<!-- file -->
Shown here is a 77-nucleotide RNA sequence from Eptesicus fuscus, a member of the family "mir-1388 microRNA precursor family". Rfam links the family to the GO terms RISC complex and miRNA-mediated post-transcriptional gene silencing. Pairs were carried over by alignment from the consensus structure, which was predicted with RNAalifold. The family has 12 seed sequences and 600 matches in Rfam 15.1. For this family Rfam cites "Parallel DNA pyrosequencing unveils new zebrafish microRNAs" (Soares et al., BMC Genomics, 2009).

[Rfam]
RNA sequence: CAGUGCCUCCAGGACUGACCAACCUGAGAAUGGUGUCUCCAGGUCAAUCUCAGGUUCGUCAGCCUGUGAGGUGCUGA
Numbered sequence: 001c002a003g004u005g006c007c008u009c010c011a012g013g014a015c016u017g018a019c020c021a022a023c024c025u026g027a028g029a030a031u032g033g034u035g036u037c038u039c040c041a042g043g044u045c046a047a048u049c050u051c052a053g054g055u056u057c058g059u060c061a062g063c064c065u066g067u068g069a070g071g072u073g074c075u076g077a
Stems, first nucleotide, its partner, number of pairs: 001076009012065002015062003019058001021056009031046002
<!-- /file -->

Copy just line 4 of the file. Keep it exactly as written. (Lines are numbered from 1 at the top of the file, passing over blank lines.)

Numbered sequence: 001c002a003g004u005g006c007c008u009c010c011a012g013g014a015c016u017g018a019c020c021a022a023c024c025u026g027a028g029a030a031u032g033g034u035g036u037c038u039c040c041a042g043g044u045c046a047a048u049c050u051c052a053g054g055u056u057c058g059u060c061a062g063c064c065u066g067u068g069a070g071g072u073g074c075u076g077a